Adopting pets from animal shelters has become more popular over the last few years as people have become more aware of them. Unfortunately, shelters still face many problems with finding homes for their animals.

1)    Euthanization. No one likes the thought of euthanasia, but the reality is that it still happens at many shelters.  Urban and rural areas especially still have this problem.  Although many shelters are “no-kill,” not all shelters have adopted this policy yet.

2)    Overcrowding is a common problem. Spread of disease can cause complications with the overall health of the in a shelter. Overcrowding can also cause increased animal aggression, stress and depression.

3)    Not Enough Variety. Many shelters don’t have the variety of pets to choose from for potential adopters. A majority of animals available for adoption are adolescent dogs with high energy levels. Unfortunately, many people are not looking for this type of dog because they can pose problems in household. A home in the city or suburbia just isn’t an ideal match.  This leaves a large population of dogs “unadoptable” to many adopters.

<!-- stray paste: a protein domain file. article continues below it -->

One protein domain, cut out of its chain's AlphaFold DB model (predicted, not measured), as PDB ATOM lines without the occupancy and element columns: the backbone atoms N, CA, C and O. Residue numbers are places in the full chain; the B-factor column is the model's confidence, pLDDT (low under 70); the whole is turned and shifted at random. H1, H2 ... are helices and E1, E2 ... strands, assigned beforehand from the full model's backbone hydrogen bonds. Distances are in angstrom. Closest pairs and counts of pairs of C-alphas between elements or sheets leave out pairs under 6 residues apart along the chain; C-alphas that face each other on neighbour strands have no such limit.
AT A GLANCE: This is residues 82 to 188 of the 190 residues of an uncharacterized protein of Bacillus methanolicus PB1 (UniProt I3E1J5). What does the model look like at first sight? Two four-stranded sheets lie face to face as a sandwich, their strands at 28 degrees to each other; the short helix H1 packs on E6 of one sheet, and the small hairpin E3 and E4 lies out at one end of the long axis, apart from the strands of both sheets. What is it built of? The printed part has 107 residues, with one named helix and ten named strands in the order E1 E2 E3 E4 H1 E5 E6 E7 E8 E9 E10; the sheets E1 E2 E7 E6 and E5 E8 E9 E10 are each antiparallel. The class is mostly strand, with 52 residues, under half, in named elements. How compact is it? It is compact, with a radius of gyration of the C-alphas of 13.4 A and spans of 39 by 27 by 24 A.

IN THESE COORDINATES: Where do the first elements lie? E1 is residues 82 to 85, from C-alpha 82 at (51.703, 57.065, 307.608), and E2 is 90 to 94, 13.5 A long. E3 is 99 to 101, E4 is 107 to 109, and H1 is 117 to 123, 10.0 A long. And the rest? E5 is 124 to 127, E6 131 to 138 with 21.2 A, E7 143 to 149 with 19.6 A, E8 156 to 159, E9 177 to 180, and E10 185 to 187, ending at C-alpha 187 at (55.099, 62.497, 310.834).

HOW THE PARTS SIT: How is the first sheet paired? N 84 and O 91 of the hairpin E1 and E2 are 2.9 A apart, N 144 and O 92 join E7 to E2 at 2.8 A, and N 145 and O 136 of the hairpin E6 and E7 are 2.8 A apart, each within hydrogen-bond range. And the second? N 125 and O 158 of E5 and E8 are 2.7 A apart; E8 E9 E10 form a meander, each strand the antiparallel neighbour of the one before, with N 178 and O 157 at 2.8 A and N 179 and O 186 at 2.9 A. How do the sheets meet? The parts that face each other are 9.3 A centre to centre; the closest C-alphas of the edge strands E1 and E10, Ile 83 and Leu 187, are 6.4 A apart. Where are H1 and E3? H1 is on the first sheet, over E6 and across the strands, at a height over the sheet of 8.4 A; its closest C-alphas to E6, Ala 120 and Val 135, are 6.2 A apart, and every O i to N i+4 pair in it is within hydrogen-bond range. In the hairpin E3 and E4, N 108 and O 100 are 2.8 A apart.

4)    Adopting Puppies and Kittens. So many people looking to bring in a furry family member want a puppy or kitten.  The reality is that many of the animals available for adoption are not puppies and kittens, but older animals who have been abandoned or turned over to shelters because their owners could no longer care for them.

5)    Post Adoption Problems.  
Some problems arise soon after a pet is adopted into a home and the new owner decides it isn’t optimal. The shelter will often take the animal back and continue looking for the right home. Animal shelters work hard to accommodate; some shelters even offer services that include advice, training sessions and house visits from shelter staff.

6)    Not enough money. Many shelters function with mostly volunteer workers and donations. This always poses a funding problem.  Shelters need to provide not only food and shelter, but vaccinations and other medical care.

Ideally, potential adopters need to consider these issues when bringing in a furry family member. Animal shelters  face overcrowding, budget constraints and lack of workers, and depend on pet adoption to keep their doors open. It’s a revolving door: animals need to be adopted so more can be taken in and cared for. Without shelters, stray animals would have nowhere to go but into the wild. 

Remember—the most important aspect of adopting a shelter pet is that you’re saving an animal’s life!


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